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Week 6 Notes

by: Kelli Notetaker

Week 6 Notes XANTHRO 2AC

Kelli Notetaker

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No notes for the 28th because that was the midterm
Introduction to Archaeology
Kent G Lightfoot
Class Notes
intro, to, archaelogy
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This 4 page Class Notes was uploaded by Kelli Notetaker on Friday September 30, 2016. The Class Notes belongs to XANTHRO 2AC at University of California Berkeley taught by Kent G Lightfoot in Fall 2016. Since its upload, it has received 4 views.


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Date Created: 09/30/16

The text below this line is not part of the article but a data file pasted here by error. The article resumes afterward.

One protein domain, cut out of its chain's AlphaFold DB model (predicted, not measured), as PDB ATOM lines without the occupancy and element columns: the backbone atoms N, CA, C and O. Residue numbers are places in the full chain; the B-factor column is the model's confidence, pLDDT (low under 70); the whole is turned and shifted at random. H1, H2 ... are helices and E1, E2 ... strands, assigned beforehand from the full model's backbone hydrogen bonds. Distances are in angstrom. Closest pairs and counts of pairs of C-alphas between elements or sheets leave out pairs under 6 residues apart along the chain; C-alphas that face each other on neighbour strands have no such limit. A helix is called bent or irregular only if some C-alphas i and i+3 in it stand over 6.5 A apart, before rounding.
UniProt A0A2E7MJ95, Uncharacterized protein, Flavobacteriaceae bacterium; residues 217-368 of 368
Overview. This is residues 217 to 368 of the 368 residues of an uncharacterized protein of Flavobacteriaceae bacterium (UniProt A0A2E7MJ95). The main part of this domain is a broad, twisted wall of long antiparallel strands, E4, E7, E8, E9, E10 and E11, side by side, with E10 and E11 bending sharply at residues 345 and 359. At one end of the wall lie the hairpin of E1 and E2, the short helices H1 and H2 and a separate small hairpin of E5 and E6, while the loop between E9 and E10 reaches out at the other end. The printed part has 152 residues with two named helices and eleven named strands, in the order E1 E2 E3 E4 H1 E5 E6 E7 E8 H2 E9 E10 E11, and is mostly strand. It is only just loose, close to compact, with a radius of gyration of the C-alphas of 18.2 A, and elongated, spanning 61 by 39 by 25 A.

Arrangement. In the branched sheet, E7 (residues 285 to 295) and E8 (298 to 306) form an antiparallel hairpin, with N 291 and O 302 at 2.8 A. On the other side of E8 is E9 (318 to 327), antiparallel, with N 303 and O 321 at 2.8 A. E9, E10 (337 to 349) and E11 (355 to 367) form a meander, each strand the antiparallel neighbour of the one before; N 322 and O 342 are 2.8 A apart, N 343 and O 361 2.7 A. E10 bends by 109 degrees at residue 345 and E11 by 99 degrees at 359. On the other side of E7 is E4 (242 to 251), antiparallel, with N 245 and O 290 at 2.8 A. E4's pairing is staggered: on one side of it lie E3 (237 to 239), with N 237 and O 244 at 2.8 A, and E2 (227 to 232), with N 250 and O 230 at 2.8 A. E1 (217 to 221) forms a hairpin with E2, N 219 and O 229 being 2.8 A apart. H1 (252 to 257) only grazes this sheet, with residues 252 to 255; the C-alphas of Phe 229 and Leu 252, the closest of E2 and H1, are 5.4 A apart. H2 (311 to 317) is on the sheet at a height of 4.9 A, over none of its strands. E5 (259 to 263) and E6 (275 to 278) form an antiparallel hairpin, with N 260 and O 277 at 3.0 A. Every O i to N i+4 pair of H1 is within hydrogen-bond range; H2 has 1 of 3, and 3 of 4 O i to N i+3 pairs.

Anthro 2AC 9/30/2016  Read: Johnson 2010 Chap 2 V.  HISTORY OF ARCHAEOLOGY 2.  Culture History Approach (1920­1960)  D.  Historical Particularism, ­ diachronic. All human cultures were thought to be unique and  must be understood by its own terms and each cultural has its own history and past. Each  unique culture was shaped by their history. Define Culture Areas in Space; ­ thought to be a geographic unit of culture defined by  continuous distribution of similar cultural elements. Tribal areas.  Trace Culture Areas back in time using Direct Historical Approach; ­ using direct historical  approach. Cultural continuity through people. Examine how material culture changed or  stayed similar over time.  Define “Culture”; ­ set of rules that are shared and learned by members of a specific group that  determine their patterns of behavior. Can be transcended over years. Diachronic.  Historical continuity.  Normative Model of Culture – each unique culture is characterized by normative or ideal rules.  Thought of a grammar of culture. These rules were handed down by each generation that  led to different responses in specific social context. “Cultural Norms” or “Shared Ideas”;  also prescribed the proper way to manufactured, use and discarded materials. Each group  has a different tolerance of doing things.  Concept of Cultural Relativism; ­ that each culture is unique and different in their own right and  no two cultures would have the same rules and norms. Define Modal Artifact Types (Mental Template); ­ thinking about the central tendencies in how  people produced features, pottery, tools, and other material culture of specific cultures.  There was an ideal way to make something and use in a particular group. Help date  things by what was produced and found.  Produce Time­Space Grids – define boundaries of different modal types. How Culture Areas grow or develop over time; Examine Modal Types in Time and Space  E.  Diffusion (of ideas, materials or people) – emphasized the uniqueness of each culture showed differences. But when archaeologists found similarities they typically relied on diffusion.  Diffusion is contact between members of cultures. Very common in 1920s and 1930s. At the  time thought high culture was from Egypt.  F.  Advances in Archaeology Description of Archaeological Remains; ­ begin to see good descriptions. Recorded and  excavated many sites. Got great info from archaeological remains. Would define mobile types of  artifacts.  Excavation of Sites; Produce Site Reports; ­ improved laboratory and field types. Had  standardized ways. Defined physical properties used to defined modal type.  Advances in Laboratory Techniques; ­ Define Modal Types; Field Methods: ­ Stratigraphic Excavations; ­  Chronology: Relative Dating; ­ to define temporal periods of areas. Relative Dating  methods is if its older or younger type than something else. Based of stratigraphic types.  Absolute Dating – Calendar Years – can date something in calendar used and use that to  define modal types of the material culture.  B.C. and A.D. (year of our lord) Dates; ­ employing Christian calendar dates. Most dates  read are these C.E. (current era) and B.C.E. (before contemporary era) Dates; ­ Recently seeing these.  Essentially the same calendar days. Using a non­Christian way. B.P. (before present) Dates; ­ typically before 1950. It is because radiocarbon dating.  Dendrochronology­ 1929 date wood in archaeological context by tree ring pattern. Date  the cutting of that tree on a year. Most precise. Radiocarbon Dating – C14 dating.  Developed in 1940s. WF Libby Nobel Prize in physics. Based on the radioactivity of  unstable carbon elements. Take it back to 50,000­70,000 years. 3. Processual or New Archaeology (1960­1980); Cultural Process Approach – second major approach in anthropological archaeology.  Critique about the cultural history approach. Growing disenchantment of younger generation by  going past the plotting the culture areas in time space grids.  A.  Criticisms of Culture History Approach i) Emphasis on Artifact Classification ­ ii) Description vs. Explanation (Diffusion) ­ B.  Cultural Evolution (Multilinear) Cross­Cultural Regularities vs. Particularities,        Micro/Macro Scales, Broader Generalizations        or General Processes; No longer emphasize Diffusion; Rather Cultural Processes; Study of Cross­Cultural Regularities; C.  Techno­Environmental Explanations; Cultural Materialism; Cultural Adaptations; Prime Movers (Technology/ Environment), 3  Premises of Model: i)Natural Environment/Technology  ­ Prime Movers      ii) Relatively few Options for  Cultural Adaptations?     iii) Systems Approach; Feedback Cycles;         Evolutionary Fitness; Arch. are Comfortable with Cultural Materialism: Environ. + Technology Anthro 2AC 9/26/2016 Read:  Sharer and Ashmore 2014, Chap 3 V.  HISTORY OF ARCHAEOLOGY 1.  Practice of American Archaeology (1900­1920) ­  D. Case Study: Mound Builders’ Debate; by the 1880s. Was it the native people’s or some other  people who came and then left?  Cyrus Thomas from Smithsonian Institution; the federal museum. Cyrus was put in  charge of figuring of what happened to the mounds. He made a very convincing argument that it  was built by native people.  Late Prehistoric Mounds of Midwest and Southeast (Burial, Platform with temples and  chiefs, Geometric Mounds) Questions Raised: Who Built the Mounds?   Mound Builders Myth; Early Development of Historical Anthropology:  Archaeology/Ethnography there was a close similarity, Ethnohistory looked at early  observations of early explorers, Biological Anthropology looked at human skeleton  remains. Did an ostiological studies on these remains. They could see no big differences  of the people buried in the mounds and contemporary native peoples; Used Direct  Historical Approach used information from all aspects to come up with a conclusion;  E.   Conclusion: Rise of Anthropological Archaeology;  Archaeology Taught in Anthropology Departments was used in early anthropological  departments. Harvard, Columbia, UCB (1901); Brought in the Classic Four­Field Approach in Anthropology (direct historical approach)  Differed from Paleolithic Archaeology (how humans evolved) in Europe; Differed from  Classical Archaeology; Constructed cultural history about the tribes. Anthropological  archaeology diverged from the practice of archaeology around the world 2.  Culture History Approach (1920­1960) Recognition: Native American antiquity + Change – increases the awareness of the  societies of native people’s here in the Americas. Growing recognition that natives did not  remain static or timeless. Labeled by cultural transformations. Historical continuity and major  period of changes.  A. Chronology Building how we date archaeological sites; Stratigraphic Excavation; Stratification; were increasingly being employed. Employed it from geology. Looking at  the layers or Strata Defined in Archaeological Site; Law of Superposition any  sedimentary strata that hasn’t been disturbed since accumulated oldest at base and  youngest on top; Sequence of Deposition; B. Seriation­ Ordering of Artifacts in Temporal Sequence; From Oldest to Youngest; Examples:  i.  Three­Age System; employed in Europe. Stone Age, Bronze Age, and Iron Age.  ii.  Max Uhle, Emeryville Shell Mound; developed the use of stratigraphy. 10 time  intervals.  iii. Manuel Gamio, Valley of Mexico; looking at pottery. There was a long evolution of  high society.  iv.  Nels Nelson, Pueblo Sites in Amer. SW, Used Arbitrary Levels’ did work on the shell mounds. Worked on prehistoric sites in New Mexico. Ceramics used over time and was used to  date sites.  C.  Paleo­Indian Sites ­­1926 – Discovery of Folsom Site, New Mexico – Fluted Points,  Hunt Bison antiquus; 1930s – Clovis Site big game site; Hunt Mammoths; 11,000­11,500 BP – pushed the antiquity of Native Americans back to the ice age. The first of big game  hunters. Other was campsites or special service sites.  D.  Historical Particularism, Define Culture Areas in Space; Trace Culture Areas back in time  using Direct Historical Approach; Define “Culture”; Normative Model of Culture; “Cultural  Norms” or “Shared Ideas”; Concept of Cultural  Relativism; Define Modal Artifact Types (Mental Template); Produce Time­Space Grids; How Culture Areas grow or develop  over time; Examine Modal Types in Time and Space; E.  Diffusion (of ideas, materials or people)